Lithium-ion batteries became the main energy storage device for portable applications thanks to their high capacity per unit volume and weight. However they still suffer from a high capacity loss for long service application, such as automotive. As an electrochemical device, this technology is based on ionic exchange between two hosts, a cathode, usually a metal oxide, and an anode, usually graphite. The insertion of lithium ions into their hosts imply also internal stress, volume expansion and phase transformation. Loss of capacity can be originated from loss of active materials due to cracks or loss of electrical or ionic contact. These phenomena are still not well known, notably at the micro-scale, to understand failure. The project 4a is be focussed on getting the fundamental mechanical properties of active materials. Project 4b is focussed on measuring the coupling of mechanical expansion of the crystals due to ion motion by means of Electrochemical Strain microscopy (ESM), an Atomic-Force Microscopy (AFM) based technique.
Work Package 4a: Nanomechanics of Li-ion battery materials.ESR10-Hugues-Yanis Amanieu. Host institution: Robert Bosch GmbH, Gerlingen, Germany. Secondments: University of Aveiro, Aveiro, Portugal.
Our project investigates the mechanical properties at the (sub)-microscale of active particles of lithium-ion batteries used in current technology (See 1 in figure). Its primary aim is to comprehend the mechanical stresses induced by lithiation/delithiation of the particles and the number of cycles in general.
Instrumented indentation technique (IIT) is our main instrument (See 2 in figure). By fine analysis of our indentations and our samples (see 3 in figure), we want to establish by statistical method elastic-modulii, resistances to plastic deformation (see 4 in figure). We also want to develop novel techniques in order to study such complex and heterogeneous materials. Measuring the fracture toughness at the sub-micron scale is also on our agenda. AFM-based techniques, such as contact-resonance (CR-AFM), will also play an important role in the mechanical measurements.
Results from our work and the work of the 4B-team, put together, will permit to make a correlation between mechanical properties and electrochemical activity.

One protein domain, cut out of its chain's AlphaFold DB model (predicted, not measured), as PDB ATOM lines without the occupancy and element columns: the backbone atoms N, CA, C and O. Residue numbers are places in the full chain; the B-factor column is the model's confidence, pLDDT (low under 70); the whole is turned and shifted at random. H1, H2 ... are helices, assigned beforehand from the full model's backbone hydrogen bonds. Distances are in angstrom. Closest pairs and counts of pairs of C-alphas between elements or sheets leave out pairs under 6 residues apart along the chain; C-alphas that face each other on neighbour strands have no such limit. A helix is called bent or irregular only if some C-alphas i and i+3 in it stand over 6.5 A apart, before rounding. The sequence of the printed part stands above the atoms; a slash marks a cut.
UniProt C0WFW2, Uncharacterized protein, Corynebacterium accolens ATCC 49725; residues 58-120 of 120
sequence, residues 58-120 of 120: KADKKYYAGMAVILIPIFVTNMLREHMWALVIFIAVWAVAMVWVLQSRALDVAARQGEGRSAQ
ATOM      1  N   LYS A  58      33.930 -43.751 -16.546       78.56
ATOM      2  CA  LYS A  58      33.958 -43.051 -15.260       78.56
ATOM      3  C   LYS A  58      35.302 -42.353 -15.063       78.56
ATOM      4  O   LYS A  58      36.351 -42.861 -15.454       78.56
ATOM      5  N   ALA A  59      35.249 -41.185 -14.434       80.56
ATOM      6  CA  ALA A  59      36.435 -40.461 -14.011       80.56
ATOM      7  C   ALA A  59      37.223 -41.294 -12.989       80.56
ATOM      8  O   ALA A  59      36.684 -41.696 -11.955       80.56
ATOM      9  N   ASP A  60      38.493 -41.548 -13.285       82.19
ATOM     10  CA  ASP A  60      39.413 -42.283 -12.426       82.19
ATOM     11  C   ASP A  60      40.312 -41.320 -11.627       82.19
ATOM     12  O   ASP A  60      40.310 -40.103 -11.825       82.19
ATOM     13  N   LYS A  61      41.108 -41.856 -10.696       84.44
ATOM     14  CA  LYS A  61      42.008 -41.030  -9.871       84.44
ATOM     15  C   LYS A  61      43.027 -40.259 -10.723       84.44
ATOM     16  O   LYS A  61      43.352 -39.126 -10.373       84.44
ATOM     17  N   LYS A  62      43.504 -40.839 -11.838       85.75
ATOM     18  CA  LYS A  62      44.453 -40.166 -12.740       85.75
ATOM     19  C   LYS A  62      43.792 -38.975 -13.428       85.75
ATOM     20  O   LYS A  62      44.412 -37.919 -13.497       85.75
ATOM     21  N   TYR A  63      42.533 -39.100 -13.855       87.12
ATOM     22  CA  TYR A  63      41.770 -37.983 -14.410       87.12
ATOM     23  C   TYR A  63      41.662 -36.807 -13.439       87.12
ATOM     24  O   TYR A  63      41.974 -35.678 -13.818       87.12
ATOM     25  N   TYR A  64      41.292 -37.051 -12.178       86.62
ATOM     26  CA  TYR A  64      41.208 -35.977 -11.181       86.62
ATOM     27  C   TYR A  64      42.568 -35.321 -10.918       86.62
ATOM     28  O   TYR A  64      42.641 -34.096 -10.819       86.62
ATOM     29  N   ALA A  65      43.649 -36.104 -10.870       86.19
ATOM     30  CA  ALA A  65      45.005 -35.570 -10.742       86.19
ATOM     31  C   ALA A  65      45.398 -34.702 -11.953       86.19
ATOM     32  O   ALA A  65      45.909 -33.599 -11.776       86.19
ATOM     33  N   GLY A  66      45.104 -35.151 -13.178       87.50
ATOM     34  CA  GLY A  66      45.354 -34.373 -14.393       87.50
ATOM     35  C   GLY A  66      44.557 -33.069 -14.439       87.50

The project will apply and improve the ESM-technique (see Figure) on commercial intercalation materials, comprising anodes and cathodes, as well as solid electrolytes of Li-Ion Batteries for automotive applications. The ESM-technique will be used and implemented in the EU for the first time. It should be extended from the state-of-the-art qualitative Li-diffusion maps to a quantitative measurement quality. A theoretical model will be developed to describe the Li-diffusion in the different space directions quantitatively leading to a better understanding of the capacity decrease caused by degradation of the active particles as a function of cell lifetime. This work will deliver an experimental method and a supporting theoretical model to answer present questions about nanoelectromechanical (degradation) processes in Li battery materials.
Work Package 4c: SPM technology advancement (Experienced Researcher)ER1
This project is intended to help ESRs (especially in Li-batteries and biomaterials areas) with instrumental and theoretical aspects of SPM methods used. It will greatly accelerate their work as various efforts will be put on the development of PFM and ESM methods (for example low- and high temperature image acquisition) which are indispensable to fast progress of the ESRs. It is the challenging problem of modifying the measurement technique of scanning probe microscopy to newly developing challenges posed by the ever improving material developments. The ER will closely collaborate with the industrial partners, particularly the SPM developers (NANOTEC) and with the industrial partner Bosch on another side to bridge the gap between instrumentation and nanoscale properties of emerging functional materials studied by the Consortium.